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We were fishing for smallies a couple of springs ago. I'd hooked a 1 1/2 lb. smallie and almost had it in the boat. A shadow came out from under the boat and started chasing the smallie. Poor thing was going nuts. For about 30 seconds the biggest LM I had ever seen chased the smallie around the boat, trying to eat it. My wife tried to get her line in the water but by the time she did the LM was gone.

 We had caught a 7+ LM out of this lake, and this one looked much bigger. To this day every time we hit that lake we spend time in that spot, hoping it's still around. I swear it was a Maine state record.

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The coveted 50lb surf-caught striped bass.

 

I grew up surf fishing for stripers. Nov 30, 2015, the season was pretty much over. A few very big fish lazily making their way south to the spawning grounds. My buddy and I hit a gnarly boulder-strewn point, deep water, strong current. It was about 35 degrees, and this was the very last trip of my 2015 striper season. With the north wind at my back, I threw my 3oz spook as far as I could. Shortly after I began my retrieve, the water opened up to this giant hole. I saw the massive body and tail roll over the top of my plug. The line came tight, I set the hook. The fish was taking drag in short fast bursts as she followed the heavy tide. She would pause and I felt very heavy head shakes. I couldn't get any line on this fish. I finally palmed the spool of my reel and leaned back in hope of turning her head around. Suddenly the line went slack and my heart sunk to my toes. She was gone. I pulled the hooks. No doubt in my mind that fish went over 50lbs. She was massive. This fish is one of many that haunt me to this day. Sadly, I replay this memory in my head almost every single day.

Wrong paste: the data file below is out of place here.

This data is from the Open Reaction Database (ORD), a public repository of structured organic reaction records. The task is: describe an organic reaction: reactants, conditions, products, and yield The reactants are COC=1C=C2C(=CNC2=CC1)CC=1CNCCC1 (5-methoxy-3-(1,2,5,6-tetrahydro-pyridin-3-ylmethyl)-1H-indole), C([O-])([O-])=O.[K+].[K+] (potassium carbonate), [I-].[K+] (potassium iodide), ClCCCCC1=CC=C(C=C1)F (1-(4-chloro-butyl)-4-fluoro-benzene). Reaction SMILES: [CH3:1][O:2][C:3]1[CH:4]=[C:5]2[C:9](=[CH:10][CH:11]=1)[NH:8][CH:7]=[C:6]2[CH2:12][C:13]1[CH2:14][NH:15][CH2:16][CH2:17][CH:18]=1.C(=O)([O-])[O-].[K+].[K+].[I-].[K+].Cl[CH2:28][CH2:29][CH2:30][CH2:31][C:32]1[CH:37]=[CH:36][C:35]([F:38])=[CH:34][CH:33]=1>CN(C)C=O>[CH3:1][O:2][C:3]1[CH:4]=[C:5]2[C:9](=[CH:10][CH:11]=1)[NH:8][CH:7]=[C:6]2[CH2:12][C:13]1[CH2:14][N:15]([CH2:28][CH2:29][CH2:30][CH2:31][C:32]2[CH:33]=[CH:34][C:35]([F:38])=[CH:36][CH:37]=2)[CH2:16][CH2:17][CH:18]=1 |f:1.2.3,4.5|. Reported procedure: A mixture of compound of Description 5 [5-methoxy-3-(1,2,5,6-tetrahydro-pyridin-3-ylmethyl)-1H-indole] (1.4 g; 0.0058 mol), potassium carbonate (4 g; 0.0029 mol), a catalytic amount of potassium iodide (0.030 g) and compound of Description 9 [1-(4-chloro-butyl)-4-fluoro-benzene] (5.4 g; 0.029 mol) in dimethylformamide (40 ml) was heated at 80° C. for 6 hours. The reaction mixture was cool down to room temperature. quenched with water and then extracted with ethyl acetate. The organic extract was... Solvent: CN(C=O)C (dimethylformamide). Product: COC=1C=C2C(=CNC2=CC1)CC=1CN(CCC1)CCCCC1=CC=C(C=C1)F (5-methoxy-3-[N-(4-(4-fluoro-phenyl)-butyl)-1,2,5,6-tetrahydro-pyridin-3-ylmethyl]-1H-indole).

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8 hours ago, Derek1 said:

Great story al

I’m haunted by my broken scale saying this fish weighed 2.75. It’s definitly my pb and no idea what it really weighed. I know it’s not a giant but it my biggest. It was 22” long and thick and healthy. 

6691D41C-D996-430E-8939-F8CBF060B422.jpeg

I’m haunted by my broken scale saying this fish weighed 2.75. It’s definitly my pb and no idea what it really weighed. I know it’s not a giant but it my biggest. It was 22” long and thick and healthy. 

Kilograms, maybe? Even an anorexic 22" weighs 4 lbs or more 

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I lost a smallmouth this spring that I am sure was over 7lbs. Made it to the boat when she took 1 final jump. Line snapped and away she swam.

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20 years ago on Toho had a monster take my jig and run like no other.set the hook and the fight was on. got maybe 15 feet from her and to this day can see her eyes, OMG,she was at least 12 lbs. she rolled to her left and the jig went flying,hitting me in the chest. my friend and his wife were with me so they had to calm me down for a few minutes.but that fish to this day haunts me.

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I was employing the venerable Texas rigged crawfish. I had previously been using a frog on that same rod and never reset the drag. The great beast engulfed my offering and blasted from the shallows directly toward my vessel then dove under my portside hull. I had to bury the rod halfway into the murky water in a vain attempt to appease her while I fumbled to loosen the drag. I was not quick enough and she was too mighty for my spindly wire hook. Alas, she straightened my hook while my mate waited to boat her. I never glimpsed the great beast, but my mate said he saw her shadow and she was mighty, indeed. Perhaps she was a 9 pounder or greater, which would have shattered my previous personal best effort.